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Ian Poulter's Amazing Car Collection


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> @Ferguson said:

> > @cardoustie said:

> > > @Ferguson said:

> > > > @cardoustie said:

> > > > at one point didn't Poulter have just all white cars?

> > > >

> > > > As a Porsche owner myself I would love to walk thru Jerry's storage space

> > >

> > >

> > >

> > > What do you own?

> > >

> > >

> > >

> > >

> >

> > 996 Carrera ragtop manual

> > 997,2 Targa 4s, pdk

>

>

> I've had 1984 911 C for about 12 years. 68,000 miles. Garage queen, targa. A friend was divorcing and needed to sell it.

> Drive it to church and around town. My son took it to his prom - good memories. I want to sell it but it feels like a family member now.

> Just winterized it and it's parked.

 

The 997 targa 4s is a 2009 in Malachite green (wrapped in orange by previous owner). I drive it like I stole it. Did 140mph for a small stretch on way to cottage two weekends back

The 996 is 2004 in polar silver (looks light blue) with navy interior ... really low mileage, from Virginia originally. Wife babies the crap out of her


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> @Hankshank said: > > @iBanesto said: > > A quick Google search of their net worth: > > > > Jay Leno - $400 million > > Jerry Seinfeld - $950 million > &gt

I'd be happy with one of these    

> @PZero said: > > @chigolfer1 said: > > In any sort of real world sense, all those Ferraris are impressive but if you are living in that uber rich world and can afford all those, I h

> @cardoustie said:

> > @Ferguson said:

> > > @cardoustie said:

> > > > @Ferguson said:

> > > > > @cardoustie said:

> > > > > at one point didn't Poulter have just all white cars?

> > > > >

> > > > > As a Porsche owner myself I would love to walk thru Jerry's storage space

> > > >

> > > >

> > > >

> > > > What do you own?

> > > >

> > > >

> > > >

> > > >

> > >

> > > 996 Carrera ragtop manual

> > > 997,2 Targa 4s, pdk

> >

> >

> > I've had 1984 911 C for about 12 years. 68,000 miles. Garage queen, targa. A friend was divorcing and needed to sell it.

> > Drive it to church and around town. My son took it to his prom - good memories. I want to sell it but it feels like a family member now.

> > Just winterized it and it's parked.

>

> The 997 targa 4s is a 2009 in Malachite green (wrapped in orange by previous owner). I drive it like I stole it. Did 140mph for a small stretch on way to cottage two weekends back

> The 996 is 2004 in polar silver (looks light blue) with navy interior ... really low mileage, from Virginia originally. Wife babies the crap out of her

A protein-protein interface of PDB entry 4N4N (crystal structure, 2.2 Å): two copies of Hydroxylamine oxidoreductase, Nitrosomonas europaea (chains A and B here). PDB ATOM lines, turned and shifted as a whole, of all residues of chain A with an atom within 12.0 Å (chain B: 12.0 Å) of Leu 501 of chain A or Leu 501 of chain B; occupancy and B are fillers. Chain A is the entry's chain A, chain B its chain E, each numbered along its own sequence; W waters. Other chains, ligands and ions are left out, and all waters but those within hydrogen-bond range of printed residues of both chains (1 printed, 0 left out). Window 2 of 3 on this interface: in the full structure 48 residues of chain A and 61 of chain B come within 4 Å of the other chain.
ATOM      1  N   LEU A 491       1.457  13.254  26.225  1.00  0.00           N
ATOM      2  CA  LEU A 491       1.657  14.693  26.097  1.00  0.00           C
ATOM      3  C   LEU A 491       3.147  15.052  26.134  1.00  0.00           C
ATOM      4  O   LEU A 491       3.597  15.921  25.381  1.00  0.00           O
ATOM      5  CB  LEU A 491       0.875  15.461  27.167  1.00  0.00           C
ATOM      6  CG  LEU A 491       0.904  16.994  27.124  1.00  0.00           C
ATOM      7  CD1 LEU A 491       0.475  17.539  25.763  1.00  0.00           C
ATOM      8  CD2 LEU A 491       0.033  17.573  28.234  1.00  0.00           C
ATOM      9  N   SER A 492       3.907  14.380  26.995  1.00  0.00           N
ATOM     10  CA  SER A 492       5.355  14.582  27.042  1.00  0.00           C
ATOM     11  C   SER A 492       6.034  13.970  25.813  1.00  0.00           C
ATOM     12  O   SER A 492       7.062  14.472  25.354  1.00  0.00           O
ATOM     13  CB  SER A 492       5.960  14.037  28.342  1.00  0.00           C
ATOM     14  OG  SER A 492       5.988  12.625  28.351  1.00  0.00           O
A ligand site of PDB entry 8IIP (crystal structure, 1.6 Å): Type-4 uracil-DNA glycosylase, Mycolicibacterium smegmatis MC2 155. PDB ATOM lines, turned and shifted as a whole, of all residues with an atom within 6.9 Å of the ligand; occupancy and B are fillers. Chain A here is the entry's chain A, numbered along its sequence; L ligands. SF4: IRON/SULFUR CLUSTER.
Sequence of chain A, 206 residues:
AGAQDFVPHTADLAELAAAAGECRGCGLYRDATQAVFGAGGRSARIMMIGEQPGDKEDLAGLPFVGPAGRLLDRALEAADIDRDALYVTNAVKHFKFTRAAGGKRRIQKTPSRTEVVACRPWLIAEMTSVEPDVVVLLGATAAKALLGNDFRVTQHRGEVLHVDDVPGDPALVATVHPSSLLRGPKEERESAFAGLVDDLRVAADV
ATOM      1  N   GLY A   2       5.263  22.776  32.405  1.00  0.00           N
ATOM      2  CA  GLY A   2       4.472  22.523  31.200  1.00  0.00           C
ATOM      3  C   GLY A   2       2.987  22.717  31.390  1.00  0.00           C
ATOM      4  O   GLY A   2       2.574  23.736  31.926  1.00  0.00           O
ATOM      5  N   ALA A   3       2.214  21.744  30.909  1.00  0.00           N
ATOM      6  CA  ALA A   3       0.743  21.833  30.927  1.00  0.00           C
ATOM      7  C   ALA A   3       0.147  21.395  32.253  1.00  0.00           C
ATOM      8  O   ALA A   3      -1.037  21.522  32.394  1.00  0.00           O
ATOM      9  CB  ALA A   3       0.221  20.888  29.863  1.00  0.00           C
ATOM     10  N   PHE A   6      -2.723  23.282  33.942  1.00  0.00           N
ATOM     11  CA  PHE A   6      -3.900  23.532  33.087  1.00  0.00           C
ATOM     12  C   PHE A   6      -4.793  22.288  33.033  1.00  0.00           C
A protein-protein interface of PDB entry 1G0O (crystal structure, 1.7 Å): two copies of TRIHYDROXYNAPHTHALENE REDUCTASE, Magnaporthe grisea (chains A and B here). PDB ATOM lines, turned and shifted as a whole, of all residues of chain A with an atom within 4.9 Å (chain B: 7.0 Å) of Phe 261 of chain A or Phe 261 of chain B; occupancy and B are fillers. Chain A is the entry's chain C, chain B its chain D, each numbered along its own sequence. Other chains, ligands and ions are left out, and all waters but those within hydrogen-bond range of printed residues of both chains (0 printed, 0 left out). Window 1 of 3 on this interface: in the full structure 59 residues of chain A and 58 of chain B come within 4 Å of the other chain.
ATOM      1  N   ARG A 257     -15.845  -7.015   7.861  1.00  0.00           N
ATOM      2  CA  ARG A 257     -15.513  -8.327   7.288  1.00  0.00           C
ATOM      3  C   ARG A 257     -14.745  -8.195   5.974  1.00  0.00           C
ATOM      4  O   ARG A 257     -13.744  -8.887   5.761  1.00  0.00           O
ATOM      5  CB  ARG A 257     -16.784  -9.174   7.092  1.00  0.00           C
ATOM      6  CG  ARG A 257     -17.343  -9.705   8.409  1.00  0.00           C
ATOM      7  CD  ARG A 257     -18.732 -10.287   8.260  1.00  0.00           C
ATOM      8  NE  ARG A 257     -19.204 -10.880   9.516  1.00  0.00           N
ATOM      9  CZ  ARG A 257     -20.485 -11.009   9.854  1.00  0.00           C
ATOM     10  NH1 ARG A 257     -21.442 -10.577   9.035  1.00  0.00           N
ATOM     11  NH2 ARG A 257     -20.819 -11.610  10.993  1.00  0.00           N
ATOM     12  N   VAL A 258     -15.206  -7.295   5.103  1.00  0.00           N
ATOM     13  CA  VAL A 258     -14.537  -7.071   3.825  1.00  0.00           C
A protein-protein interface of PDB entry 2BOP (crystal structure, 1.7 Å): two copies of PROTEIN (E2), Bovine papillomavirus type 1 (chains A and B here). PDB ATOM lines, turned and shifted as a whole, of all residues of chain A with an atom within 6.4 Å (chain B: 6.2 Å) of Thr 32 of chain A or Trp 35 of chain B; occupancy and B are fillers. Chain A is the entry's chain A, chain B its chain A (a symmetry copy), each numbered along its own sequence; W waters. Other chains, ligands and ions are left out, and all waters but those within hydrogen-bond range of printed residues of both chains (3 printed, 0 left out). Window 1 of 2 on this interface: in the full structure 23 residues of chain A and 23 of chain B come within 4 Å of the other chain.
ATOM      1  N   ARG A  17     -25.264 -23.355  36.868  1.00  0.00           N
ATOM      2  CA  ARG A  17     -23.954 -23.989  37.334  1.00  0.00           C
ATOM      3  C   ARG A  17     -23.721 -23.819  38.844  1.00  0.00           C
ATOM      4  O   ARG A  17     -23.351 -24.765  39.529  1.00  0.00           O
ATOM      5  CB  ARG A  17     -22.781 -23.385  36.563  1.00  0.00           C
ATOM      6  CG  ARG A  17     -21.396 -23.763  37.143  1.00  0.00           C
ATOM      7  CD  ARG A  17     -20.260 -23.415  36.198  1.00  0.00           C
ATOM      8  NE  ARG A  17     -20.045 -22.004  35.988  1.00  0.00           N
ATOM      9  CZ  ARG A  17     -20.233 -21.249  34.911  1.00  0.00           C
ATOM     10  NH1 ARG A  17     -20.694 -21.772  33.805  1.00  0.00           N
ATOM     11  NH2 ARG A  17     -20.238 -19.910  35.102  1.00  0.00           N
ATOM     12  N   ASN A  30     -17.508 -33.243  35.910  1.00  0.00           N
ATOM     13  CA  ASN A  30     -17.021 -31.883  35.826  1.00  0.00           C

Mine is pewter metallic (paint code 655). Black interior. I do most of the maintenance myself. Air-cooled and a real clutch.

It's a blast to drive. Tell the wife you must drive it hard.

 

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> @Christosterone said:

> Jay Leno refuses to own ferraris fyi

> Doesn’t have a single one in his collection

>

> -Chris

 

I don’t blame him after the butt ripping Shelby gave them at lemans ..... chicken farmer with old ford tractor power did that.

 

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> @PZero said:

> > @chigolfer1 said:

> > In any sort of real world sense, all those Ferraris are impressive but if you are living in that uber rich world and can afford all those, I have to say it doesn't seem like that interesting of a collection.

>

> What? GTFO.

 

It’s a nice collection. The coolest thing of course is that he earned the money himself, and even better, earned the money for his first by winning the Italian open.

 

 

 

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I like Poulter's older Ferraris. So cool looking.

 

The thing that would bother me, and this might sound lame----but keeping them clean.

 

They look so nice in the showroom. When you have things that nice the downside is now you care if they get messed up.

 

I wouldn't want to drive them and get them dirty or damaged.

 

But, I guess you could choose to have the mindset of not caring. In Poulter's case, he probably has someone who washes the car the same day or next day after he's done driving it. So it's not a big concern.

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> @chigolfer1 said:

> In any sort of real world sense, all those Ferraris are impressive but if you are living in that uber rich world and can afford all those, I have to say it doesn't seem like that interesting of a collection.

 

I have to agree. But I will preface it with the fact that I’m hugely biased because of my vocation and very much numb when it comes to being impressed by cars. Especially over priced midlife crisis mobiles. You can take the sticker price and build something to eat it’s lunch , and have change left for a garage to house it in.

 

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> @bladehunter said:

> > @chigolfer1 said:

> > In any sort of real world sense, all those Ferraris are impressive but if you are living in that uber rich world and can afford all those, I have to say it doesn't seem like that interesting of a collection.

>

> I have to agree. But I will preface it with the fact that I’m hugely biased because of my vocation and very much numb when it comes to being impressed by cars. Especially over priced midlife crisis mobiles. You can take the sticker price and build something to eat it’s lunch , and have change left for a garage to house it in.

 

His cars are investments, which is why he rarely drives them. Every car shown he could sell more much more than he bought them for. Walking into your garage and seeing those incredible works of art sounds better than checking your stock portfolio.